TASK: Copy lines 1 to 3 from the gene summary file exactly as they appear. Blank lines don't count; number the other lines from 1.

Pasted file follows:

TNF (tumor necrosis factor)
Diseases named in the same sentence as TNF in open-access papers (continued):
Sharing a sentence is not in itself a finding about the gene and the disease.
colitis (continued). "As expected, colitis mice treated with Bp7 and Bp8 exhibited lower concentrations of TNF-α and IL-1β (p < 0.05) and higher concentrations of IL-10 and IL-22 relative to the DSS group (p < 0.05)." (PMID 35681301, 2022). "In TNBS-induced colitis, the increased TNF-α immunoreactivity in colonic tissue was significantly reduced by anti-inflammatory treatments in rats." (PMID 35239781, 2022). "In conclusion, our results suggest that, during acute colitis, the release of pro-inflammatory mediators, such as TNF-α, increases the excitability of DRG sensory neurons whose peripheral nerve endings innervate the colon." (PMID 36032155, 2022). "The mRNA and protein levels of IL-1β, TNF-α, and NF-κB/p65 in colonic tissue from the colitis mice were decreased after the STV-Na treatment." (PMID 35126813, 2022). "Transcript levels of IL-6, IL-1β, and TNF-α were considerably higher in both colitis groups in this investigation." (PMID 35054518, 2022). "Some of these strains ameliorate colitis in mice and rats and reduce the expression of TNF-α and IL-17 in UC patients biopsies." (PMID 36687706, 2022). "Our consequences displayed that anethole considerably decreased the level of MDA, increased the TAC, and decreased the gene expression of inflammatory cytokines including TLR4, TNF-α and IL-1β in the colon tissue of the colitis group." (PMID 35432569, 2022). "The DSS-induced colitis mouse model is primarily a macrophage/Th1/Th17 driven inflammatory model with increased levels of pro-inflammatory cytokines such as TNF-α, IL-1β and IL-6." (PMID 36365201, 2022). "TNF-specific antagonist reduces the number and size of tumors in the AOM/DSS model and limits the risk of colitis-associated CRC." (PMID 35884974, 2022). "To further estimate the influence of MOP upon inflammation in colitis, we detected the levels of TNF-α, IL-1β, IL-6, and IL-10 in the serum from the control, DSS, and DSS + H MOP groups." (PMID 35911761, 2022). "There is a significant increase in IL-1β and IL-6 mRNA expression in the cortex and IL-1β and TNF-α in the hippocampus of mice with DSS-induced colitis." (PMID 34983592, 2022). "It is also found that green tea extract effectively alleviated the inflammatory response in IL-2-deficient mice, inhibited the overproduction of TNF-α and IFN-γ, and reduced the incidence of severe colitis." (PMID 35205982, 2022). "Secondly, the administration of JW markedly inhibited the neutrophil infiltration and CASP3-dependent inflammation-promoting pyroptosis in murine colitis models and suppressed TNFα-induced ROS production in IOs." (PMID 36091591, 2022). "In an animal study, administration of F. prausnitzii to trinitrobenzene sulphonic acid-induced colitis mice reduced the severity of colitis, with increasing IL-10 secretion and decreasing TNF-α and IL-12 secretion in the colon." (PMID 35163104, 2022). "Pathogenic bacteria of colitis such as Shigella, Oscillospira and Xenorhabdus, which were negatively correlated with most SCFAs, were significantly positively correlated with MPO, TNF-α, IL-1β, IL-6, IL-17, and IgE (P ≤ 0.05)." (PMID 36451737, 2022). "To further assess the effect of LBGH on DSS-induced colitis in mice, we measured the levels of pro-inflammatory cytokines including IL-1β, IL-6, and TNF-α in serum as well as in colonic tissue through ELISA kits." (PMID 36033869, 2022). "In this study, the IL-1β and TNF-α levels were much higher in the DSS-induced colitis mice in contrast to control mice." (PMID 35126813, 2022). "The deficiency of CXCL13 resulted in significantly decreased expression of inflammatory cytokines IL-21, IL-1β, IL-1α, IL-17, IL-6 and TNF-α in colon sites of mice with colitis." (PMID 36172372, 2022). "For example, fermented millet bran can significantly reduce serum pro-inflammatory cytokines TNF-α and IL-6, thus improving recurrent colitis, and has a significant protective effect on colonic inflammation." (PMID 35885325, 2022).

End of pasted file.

TNF (tumor necrosis factor)
Diseases named in the same sentence as TNF in open-access papers (continued):
Sharing a sentence is not in itself a finding about the gene and the disease.